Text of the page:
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Issue 2, 2015
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An expandable donor-free supply of functional hepatocytes for toxicology

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Abstract

The B-13 cell is a readily expandable rat pancreatic acinar-like cell that differentiates on simple plastic culture substrata into replicatively-senescent hepatocyte-like (B-13/H) cells in response to glucocorticoid exposure. B-13/H cells express a variety of liver-enriched and liver-specific genes, many at levels similar to hepatocytes in vivo. Furthermore, the B-13/H phenotype is maintained for at least several weeks in vitro, in contrast to normal hepatocytes which rapidly de-differentiate under the same simple – or even under more complex – culture conditions. The origin of the B-13 cell line and the current state of knowledge regarding differentiation to B-13/H cells are presented, followed by a review of recent advances in the use of B-13/H cells in a variety of toxicity endpoints. B-13 cells therefore offer Toxicologists a cost-effective and easy to use system to study a range of toxicologically-related questions. Dissecting the mechanism(s) regulating the formation of B-13/H cell may also increase the likelihood of engineering a human equivalent, providing Toxicologists with an expandable donor-free supply of functional rat and human hepatocytes, invaluable additions to the tool kit of in vitro toxicity tests.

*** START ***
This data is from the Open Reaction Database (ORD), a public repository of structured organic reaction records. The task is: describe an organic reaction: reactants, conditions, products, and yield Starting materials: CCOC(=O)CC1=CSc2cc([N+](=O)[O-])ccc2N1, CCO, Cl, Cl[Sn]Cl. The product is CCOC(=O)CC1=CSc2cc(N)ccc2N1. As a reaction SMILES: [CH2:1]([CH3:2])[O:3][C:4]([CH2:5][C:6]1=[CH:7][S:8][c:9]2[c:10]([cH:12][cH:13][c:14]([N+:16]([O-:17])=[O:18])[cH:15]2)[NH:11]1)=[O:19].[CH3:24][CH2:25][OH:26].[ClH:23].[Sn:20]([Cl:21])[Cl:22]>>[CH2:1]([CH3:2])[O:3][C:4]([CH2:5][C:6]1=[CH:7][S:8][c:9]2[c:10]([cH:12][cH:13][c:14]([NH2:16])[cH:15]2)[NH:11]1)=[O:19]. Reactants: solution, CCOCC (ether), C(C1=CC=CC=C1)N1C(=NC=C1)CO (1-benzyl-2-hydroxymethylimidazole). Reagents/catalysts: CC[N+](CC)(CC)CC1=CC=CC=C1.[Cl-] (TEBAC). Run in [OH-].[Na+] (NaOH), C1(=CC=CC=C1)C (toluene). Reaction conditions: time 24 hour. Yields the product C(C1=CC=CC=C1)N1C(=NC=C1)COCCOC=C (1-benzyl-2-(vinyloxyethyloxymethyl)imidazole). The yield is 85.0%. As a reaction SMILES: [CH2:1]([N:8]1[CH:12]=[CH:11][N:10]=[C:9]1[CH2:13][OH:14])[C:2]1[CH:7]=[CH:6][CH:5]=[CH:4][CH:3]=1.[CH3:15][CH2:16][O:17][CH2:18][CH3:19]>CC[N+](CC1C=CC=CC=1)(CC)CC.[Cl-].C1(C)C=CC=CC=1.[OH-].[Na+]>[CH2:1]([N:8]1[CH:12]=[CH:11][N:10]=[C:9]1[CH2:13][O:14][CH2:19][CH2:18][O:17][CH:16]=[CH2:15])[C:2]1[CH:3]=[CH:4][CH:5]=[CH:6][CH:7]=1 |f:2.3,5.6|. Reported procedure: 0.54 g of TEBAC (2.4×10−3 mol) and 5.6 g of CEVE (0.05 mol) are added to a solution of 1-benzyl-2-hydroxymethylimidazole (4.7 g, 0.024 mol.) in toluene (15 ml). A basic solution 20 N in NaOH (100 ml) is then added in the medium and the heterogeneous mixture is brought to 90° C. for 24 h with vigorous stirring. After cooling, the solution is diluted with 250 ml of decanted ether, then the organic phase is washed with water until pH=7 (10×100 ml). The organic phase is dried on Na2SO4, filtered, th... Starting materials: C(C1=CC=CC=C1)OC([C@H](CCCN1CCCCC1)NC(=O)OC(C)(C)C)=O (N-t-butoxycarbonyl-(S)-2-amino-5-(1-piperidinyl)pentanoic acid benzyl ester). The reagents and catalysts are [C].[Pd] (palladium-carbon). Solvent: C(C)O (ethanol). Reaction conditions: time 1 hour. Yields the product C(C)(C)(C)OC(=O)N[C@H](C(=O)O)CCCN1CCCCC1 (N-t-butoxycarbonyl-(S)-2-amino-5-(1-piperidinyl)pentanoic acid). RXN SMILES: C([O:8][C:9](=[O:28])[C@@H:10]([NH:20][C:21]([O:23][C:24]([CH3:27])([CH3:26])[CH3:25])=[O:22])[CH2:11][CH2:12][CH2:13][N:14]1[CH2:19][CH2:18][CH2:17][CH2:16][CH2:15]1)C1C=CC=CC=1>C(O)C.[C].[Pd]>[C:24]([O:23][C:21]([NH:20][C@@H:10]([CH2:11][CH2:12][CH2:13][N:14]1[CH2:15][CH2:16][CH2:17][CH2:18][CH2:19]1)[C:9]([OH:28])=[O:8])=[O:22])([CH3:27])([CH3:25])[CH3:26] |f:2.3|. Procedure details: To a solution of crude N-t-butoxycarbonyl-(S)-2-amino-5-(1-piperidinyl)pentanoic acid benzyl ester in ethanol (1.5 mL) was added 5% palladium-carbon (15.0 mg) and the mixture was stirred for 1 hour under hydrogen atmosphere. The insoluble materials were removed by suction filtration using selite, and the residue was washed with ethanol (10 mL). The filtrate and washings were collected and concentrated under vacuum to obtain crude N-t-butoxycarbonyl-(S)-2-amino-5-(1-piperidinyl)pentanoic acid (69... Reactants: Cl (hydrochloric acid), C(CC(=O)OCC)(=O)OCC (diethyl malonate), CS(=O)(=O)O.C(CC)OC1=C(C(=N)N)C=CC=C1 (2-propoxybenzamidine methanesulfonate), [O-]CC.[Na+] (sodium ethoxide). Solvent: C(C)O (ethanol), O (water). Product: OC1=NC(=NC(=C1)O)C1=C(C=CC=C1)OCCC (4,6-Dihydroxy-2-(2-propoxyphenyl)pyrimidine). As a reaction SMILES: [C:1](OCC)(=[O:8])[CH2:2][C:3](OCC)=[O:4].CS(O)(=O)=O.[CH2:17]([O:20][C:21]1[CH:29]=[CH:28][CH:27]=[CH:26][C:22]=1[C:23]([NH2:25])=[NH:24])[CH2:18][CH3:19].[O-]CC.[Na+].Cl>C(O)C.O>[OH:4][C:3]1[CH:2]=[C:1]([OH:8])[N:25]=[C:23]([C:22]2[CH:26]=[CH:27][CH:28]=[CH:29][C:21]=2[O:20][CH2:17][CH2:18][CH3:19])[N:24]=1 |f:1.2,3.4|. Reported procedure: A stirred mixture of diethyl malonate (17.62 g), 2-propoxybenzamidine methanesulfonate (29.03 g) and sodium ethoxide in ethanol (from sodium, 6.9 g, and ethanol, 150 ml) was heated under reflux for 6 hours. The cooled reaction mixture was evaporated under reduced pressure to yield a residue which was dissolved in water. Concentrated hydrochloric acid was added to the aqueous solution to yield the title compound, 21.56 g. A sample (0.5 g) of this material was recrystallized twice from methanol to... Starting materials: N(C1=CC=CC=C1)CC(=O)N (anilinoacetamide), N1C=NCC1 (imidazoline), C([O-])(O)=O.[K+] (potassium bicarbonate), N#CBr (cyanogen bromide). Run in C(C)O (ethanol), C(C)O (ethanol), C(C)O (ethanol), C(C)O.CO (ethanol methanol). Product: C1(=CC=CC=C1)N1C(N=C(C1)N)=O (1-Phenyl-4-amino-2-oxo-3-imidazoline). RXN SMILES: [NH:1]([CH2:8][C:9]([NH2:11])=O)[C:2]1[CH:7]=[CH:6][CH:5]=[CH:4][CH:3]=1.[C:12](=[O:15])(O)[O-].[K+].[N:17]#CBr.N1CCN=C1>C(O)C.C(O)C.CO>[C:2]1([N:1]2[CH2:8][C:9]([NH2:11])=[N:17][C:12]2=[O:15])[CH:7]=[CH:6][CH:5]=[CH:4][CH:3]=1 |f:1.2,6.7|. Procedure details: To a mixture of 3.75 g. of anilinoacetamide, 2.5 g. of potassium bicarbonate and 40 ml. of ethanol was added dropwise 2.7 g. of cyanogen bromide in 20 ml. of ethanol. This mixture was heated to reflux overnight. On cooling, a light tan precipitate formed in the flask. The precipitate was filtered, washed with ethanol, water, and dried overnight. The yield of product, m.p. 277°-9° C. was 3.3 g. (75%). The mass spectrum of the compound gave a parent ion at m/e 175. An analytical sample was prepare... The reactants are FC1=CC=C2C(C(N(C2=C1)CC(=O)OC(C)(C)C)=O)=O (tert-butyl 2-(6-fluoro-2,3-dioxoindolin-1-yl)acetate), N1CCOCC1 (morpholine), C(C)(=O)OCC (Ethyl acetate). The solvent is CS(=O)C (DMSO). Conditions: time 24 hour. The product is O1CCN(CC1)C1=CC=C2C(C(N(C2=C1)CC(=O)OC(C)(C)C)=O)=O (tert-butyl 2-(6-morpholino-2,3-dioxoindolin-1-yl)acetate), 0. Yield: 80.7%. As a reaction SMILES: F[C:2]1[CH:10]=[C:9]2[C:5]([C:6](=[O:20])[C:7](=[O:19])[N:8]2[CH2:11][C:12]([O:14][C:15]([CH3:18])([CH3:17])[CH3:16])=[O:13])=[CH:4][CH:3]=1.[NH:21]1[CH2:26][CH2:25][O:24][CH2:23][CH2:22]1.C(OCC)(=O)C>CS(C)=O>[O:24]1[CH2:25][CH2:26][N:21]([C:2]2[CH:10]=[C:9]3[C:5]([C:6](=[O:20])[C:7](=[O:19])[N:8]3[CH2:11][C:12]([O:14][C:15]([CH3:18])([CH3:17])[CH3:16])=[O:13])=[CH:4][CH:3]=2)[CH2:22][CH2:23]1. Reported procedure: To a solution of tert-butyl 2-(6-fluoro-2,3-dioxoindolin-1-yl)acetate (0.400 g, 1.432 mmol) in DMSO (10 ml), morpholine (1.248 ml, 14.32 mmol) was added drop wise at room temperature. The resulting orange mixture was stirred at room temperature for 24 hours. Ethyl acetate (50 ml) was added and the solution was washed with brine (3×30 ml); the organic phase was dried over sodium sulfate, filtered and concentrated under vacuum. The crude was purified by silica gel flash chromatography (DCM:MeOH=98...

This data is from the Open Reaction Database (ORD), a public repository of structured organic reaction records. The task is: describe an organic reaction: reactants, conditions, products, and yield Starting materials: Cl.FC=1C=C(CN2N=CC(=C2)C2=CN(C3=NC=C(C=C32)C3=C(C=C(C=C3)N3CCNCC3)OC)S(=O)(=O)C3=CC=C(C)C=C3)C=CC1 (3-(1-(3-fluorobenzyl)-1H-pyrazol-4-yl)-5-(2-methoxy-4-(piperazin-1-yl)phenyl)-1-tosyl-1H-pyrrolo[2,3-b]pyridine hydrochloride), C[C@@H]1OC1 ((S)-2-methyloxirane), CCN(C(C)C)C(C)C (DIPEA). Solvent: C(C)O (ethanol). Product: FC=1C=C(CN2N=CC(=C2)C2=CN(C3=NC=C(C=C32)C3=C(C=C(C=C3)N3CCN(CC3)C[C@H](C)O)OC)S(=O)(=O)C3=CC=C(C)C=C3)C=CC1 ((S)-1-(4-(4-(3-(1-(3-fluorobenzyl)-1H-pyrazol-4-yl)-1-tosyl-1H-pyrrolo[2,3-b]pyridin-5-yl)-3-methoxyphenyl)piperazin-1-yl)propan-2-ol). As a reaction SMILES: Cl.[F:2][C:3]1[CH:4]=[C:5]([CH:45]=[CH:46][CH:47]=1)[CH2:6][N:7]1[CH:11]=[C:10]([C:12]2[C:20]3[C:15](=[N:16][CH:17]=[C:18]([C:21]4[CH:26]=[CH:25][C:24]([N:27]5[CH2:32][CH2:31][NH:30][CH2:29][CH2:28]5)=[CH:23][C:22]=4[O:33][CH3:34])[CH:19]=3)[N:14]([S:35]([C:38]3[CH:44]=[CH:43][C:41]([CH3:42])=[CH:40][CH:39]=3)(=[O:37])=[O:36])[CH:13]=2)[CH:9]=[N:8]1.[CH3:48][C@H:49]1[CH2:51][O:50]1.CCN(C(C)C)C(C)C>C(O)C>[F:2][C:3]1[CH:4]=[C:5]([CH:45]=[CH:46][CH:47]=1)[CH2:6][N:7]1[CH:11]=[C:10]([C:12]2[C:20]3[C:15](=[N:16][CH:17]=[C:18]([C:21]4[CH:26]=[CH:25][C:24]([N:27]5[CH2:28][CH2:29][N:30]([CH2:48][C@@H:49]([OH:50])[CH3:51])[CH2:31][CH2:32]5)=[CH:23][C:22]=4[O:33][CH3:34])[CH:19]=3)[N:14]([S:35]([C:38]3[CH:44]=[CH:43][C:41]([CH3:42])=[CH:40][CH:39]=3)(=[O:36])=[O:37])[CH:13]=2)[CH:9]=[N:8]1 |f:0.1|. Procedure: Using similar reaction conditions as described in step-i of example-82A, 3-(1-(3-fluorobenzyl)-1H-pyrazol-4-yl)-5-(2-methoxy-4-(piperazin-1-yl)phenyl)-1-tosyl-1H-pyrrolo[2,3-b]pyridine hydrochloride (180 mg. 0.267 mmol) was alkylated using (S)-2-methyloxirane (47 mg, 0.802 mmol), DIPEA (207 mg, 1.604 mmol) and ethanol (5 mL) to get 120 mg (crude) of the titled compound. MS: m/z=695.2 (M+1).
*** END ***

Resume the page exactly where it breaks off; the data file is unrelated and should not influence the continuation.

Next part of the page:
Graphical abstract: An expandable donor-free supply of functional hepatocytes for toxicology

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Publication details

The article was received on 24 Nov 2014, accepted on 27 Jan 2015 and first published on 28 Jan 2015


Article type: Review Article
DOI: 10.1039/C4TX00214H
Citation: Toxicol. Res., 2015,4, 203-222
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    An expandable donor-free supply of functional hepatocytes for toxicology

    P. M. E. Probert, S. K. Meyer, F. Alsaeedi, A. A. Axon, E. A. Fairhall, K. Wallace, M. Charles, F. Oakley, P. A. Jowsey, P. G. Blain and M. C. Wright, Toxicol. Res., 2015, 4, 203
    DOI: 10.1039/C4TX00214H

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